• Native colleagues and interns at NMAI have impressed upon us the importance of sharing 2 Serving breakfast to Yup'ik elders during a conservation consultation. Photo by Emil Her Many Horses. meals as a way of showing respect and hospitality (fig 2). Members of the conservation staff not participating directly in the consultation are invited to share lunch with the consultation team. On the last day of the consultation, a potluck is held in honor of the guests.
  • The consultation team (usually the curator and three conservators) is kept small to facilitate the information sharing, record keeping, and to avoid imposing an overwhelming institutional presence.

Effective communication is very important in the consultations. As with any human interaction there are layers of history, experience, and personality that go into a discussion filled as much with non-verbal communication as with words. Setting aside two to three days for the consultation allows everyone to become more comfortable and facilitates the exchange of information. It also allows individuals time to think things over and revisit questions and decisions if necessary. Many of the post-consultation, internal lab discussions have centered on how the conservators understand all the layers of interaction and how personal interpretations affect the ability to communicate.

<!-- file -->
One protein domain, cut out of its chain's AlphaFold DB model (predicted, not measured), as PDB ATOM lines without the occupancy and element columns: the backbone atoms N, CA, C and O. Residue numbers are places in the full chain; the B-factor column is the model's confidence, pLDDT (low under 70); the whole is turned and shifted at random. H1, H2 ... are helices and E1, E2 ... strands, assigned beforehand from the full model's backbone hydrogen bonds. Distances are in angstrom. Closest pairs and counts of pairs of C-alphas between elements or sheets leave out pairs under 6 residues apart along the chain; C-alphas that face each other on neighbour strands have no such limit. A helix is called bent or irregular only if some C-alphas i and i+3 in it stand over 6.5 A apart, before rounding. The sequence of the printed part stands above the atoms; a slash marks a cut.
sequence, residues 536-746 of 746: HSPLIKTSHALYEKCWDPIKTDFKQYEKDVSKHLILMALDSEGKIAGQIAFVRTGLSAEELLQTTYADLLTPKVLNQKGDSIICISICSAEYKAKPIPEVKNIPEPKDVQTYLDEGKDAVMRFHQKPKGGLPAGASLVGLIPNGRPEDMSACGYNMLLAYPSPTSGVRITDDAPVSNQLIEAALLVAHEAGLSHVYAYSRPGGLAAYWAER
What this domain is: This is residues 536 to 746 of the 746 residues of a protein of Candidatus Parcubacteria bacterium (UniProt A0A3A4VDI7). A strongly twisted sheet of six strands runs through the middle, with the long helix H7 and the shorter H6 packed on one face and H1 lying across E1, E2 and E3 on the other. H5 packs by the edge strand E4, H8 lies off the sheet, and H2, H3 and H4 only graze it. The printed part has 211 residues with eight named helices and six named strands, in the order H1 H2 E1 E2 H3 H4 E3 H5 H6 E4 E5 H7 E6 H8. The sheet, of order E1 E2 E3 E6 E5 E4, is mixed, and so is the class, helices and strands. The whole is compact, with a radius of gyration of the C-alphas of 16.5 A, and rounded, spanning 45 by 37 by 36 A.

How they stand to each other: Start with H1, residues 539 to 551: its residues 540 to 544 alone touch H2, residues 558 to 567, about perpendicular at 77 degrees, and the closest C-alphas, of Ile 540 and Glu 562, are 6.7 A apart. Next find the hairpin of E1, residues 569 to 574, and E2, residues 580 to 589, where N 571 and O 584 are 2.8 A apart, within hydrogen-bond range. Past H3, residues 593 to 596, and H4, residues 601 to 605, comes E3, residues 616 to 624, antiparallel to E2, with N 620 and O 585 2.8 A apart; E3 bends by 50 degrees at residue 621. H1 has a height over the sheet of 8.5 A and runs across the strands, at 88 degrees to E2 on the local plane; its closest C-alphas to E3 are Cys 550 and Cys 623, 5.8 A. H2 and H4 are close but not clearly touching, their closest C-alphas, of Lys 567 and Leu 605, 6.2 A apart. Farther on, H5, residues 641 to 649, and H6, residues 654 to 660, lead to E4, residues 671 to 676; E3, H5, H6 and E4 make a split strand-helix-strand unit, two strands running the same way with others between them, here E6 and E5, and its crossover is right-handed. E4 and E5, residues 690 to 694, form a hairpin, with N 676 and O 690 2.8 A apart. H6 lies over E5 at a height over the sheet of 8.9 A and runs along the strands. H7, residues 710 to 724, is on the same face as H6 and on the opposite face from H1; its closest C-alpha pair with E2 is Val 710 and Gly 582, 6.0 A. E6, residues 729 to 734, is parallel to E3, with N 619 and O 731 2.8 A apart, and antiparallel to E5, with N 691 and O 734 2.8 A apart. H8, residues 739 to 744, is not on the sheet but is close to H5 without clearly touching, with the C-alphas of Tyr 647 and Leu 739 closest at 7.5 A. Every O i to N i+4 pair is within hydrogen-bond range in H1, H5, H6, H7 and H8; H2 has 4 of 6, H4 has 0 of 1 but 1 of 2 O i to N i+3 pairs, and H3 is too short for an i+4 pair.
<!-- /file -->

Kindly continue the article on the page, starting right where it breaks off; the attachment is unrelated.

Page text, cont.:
Coinciding with the museum's mission, the individual curators and conservators involved in these exhibits felt that they fully support Native peoples. However, the conservators are also representatives of the Smithsonian Institution, which has a long and troubled history with Native peoples. All the conservators live and work in the Washington, DC area, center of the United States federal government, which is viewed with distrust by some Native people. Most of the conservators who worked on this project are women. This created some difficulties as some communities have traditional knowledge and care requirements that can only be shared with or carried out by individuals of the same gender. Out of nineteen conservators who worked on the Mall projects only three preprogram interns were Native. Identifying these differences and similarities and being aware that they may affect the consultants' interactions with conservation staff (despite NMAI staff members' good intentions) is important.